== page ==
Diversified Key with Random Challenge Response

By: Gunter Fuchs

Previously, in this space, we briefly discussed the four different authentication models that one can employ in an embedded design. Now, we’d like to take a deeper dive into the nuances of combining a diversified key model with the random challenge response model and the steps it takes in authenticating.

The following are the unique characteristics of this model:

  • Each client has a unique serial number and a diversified key that are related by some cryptographic function
  • A root key for the cryptographic function is stored on the host
  • The hash algorithm is implemented on both the host and client
  • A random number generator is required on the host

And the following outlines what is  going on inside the chips during the authentication process:

  • The host reads the unique serial number from the client
  • The host calculates the diversified key internally using the cryptographic function
  • The host generates a random number for use internally and also sends it to the client as the challenge
  • Both host and client perform the hash function using the diversified keys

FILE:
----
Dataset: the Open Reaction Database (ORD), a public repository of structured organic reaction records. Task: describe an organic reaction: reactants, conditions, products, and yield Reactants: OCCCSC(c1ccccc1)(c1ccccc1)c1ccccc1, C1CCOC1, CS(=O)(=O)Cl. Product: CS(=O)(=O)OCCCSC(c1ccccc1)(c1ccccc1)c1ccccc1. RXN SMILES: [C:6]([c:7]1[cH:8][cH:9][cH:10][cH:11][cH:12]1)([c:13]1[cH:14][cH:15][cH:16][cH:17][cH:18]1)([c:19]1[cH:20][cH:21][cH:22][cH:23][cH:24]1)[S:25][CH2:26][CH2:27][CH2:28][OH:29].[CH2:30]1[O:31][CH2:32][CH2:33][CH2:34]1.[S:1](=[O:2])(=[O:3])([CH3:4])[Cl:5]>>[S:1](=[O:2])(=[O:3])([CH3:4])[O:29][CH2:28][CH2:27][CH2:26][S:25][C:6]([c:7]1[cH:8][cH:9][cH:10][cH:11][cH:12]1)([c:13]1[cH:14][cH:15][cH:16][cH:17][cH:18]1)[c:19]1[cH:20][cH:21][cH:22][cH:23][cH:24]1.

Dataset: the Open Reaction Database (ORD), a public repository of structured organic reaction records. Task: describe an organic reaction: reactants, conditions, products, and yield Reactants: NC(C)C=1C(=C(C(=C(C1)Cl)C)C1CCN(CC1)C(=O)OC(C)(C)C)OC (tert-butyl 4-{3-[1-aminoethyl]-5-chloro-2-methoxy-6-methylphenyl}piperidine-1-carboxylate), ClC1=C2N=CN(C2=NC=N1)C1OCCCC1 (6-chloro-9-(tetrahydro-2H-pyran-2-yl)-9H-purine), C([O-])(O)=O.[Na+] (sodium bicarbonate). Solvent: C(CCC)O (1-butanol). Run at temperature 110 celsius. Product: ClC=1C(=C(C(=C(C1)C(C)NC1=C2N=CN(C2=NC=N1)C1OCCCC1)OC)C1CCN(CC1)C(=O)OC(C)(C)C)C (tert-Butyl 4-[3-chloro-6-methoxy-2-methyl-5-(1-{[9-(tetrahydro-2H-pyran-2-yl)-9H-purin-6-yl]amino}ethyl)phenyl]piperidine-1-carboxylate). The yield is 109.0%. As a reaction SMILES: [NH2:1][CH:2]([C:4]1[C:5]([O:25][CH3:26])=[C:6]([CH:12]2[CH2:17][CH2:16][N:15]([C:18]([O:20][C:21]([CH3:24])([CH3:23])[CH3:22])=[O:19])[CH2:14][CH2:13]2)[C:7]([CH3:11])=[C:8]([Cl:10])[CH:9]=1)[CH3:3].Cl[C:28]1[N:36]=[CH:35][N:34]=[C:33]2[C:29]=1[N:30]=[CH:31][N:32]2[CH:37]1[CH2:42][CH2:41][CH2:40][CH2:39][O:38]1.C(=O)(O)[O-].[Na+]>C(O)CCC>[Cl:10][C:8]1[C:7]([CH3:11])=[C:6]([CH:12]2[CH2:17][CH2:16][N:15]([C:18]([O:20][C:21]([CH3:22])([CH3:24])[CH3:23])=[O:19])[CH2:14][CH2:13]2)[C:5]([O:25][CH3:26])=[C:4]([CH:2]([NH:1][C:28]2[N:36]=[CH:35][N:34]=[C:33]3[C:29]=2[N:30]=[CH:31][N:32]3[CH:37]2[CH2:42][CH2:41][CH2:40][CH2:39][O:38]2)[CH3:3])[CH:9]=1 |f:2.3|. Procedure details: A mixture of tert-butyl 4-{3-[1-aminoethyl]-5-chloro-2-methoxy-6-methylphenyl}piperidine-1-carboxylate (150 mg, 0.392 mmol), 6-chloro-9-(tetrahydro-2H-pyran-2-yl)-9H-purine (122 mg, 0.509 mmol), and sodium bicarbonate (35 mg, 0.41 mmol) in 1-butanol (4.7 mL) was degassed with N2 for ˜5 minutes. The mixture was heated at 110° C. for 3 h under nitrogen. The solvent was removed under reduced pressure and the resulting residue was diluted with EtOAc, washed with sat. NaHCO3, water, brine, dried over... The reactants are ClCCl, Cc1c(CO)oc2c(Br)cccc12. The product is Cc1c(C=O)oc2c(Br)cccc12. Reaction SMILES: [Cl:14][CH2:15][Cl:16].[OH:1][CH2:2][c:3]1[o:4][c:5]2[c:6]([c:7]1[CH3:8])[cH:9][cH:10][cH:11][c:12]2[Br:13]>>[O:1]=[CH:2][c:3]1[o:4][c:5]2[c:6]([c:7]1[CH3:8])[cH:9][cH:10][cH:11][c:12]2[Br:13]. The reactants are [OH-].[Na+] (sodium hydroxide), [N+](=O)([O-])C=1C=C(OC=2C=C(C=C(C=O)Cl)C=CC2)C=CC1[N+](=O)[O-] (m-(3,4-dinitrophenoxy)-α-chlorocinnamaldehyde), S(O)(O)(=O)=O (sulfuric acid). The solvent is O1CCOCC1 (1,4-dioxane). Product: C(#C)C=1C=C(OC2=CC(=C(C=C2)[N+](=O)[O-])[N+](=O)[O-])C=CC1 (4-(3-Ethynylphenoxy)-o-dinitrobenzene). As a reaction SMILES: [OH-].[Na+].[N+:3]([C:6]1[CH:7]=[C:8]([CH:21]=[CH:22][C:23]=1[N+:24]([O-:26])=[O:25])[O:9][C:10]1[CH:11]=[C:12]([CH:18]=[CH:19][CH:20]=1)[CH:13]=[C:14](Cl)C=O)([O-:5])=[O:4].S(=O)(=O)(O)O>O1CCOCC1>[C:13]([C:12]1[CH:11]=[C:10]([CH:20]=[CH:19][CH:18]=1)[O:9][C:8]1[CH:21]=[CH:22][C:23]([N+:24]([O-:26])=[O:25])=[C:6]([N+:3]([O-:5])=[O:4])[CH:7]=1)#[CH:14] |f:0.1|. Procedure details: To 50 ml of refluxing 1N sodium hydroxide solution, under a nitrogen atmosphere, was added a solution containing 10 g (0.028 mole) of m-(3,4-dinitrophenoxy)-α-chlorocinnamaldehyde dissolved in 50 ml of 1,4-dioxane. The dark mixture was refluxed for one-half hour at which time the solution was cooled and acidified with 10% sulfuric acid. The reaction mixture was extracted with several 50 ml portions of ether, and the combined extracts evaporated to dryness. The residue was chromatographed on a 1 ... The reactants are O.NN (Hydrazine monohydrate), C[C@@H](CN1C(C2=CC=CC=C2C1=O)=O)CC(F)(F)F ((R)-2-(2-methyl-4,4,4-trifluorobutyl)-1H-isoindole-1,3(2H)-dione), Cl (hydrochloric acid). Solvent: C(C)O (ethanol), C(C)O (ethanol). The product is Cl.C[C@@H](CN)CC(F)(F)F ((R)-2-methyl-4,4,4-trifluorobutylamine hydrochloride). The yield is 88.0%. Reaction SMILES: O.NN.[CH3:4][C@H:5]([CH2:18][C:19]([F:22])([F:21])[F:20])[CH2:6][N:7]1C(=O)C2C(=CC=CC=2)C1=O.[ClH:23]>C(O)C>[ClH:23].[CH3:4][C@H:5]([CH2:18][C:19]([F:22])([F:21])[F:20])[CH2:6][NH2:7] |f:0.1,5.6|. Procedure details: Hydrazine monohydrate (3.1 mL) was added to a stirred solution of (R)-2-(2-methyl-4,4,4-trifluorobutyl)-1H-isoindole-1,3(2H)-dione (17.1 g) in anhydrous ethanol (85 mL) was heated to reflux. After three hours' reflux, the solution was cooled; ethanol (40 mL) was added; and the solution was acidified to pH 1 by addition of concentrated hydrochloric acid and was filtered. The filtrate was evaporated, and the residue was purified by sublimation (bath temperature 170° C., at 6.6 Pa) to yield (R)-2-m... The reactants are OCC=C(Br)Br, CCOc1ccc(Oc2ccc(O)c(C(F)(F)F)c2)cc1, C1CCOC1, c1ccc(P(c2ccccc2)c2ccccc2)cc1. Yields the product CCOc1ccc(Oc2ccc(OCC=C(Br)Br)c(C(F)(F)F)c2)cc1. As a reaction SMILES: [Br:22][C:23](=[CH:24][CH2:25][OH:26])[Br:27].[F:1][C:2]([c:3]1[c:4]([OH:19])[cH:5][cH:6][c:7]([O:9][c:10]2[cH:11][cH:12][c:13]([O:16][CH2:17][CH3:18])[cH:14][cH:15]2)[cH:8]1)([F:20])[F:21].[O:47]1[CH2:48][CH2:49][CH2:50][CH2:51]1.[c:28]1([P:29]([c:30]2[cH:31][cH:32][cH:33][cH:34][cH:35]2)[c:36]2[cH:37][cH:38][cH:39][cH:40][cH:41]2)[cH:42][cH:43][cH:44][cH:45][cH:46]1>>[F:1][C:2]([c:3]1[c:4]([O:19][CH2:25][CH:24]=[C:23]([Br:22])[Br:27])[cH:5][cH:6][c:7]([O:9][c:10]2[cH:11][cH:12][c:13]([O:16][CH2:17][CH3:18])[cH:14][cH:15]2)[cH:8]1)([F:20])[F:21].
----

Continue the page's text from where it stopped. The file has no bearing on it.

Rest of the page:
• Host requests the calculated MAC from the client

Host compares the two calculated MACs to authenticate the client. Although complexity of implementing this “hybrid” increases, the benefit that comes with it is the added level of security.  Please stay tuned on this blog to learn more about tips and tricks on how you can secure your design or check out these useful resources on security.

2 thoughts on “Diversified Key with Random Challenge Response

  1. mark

    It’s in point of fact a nice and useful piece of info. I’m satisfied that you shared this useful info with us. Please stay us informed like this. Thanks for sharing.

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  2. Ben Goodman

    I am having trouble locating documentation to help me use the ATSHA204.
    I have found plenty of marketing material, and Application Notes that tell me what the chip does, but none of them tell me what functions to call, and with what parameters to achieve any specific authentication model.
    The Datasheet doesn’t explain usage clearly, it just lists the modes and which bits to set, but doesn’t relate this back to the bigger picture.

    I know in some cases I need to combine Nonce, GenDig and CheckMac, but can’t find any decent example.

    Is there anyone I can talk to for more information?
    I am in Australia.

    Please help.

    Thanks,.
    Ben

    Like

    Reply

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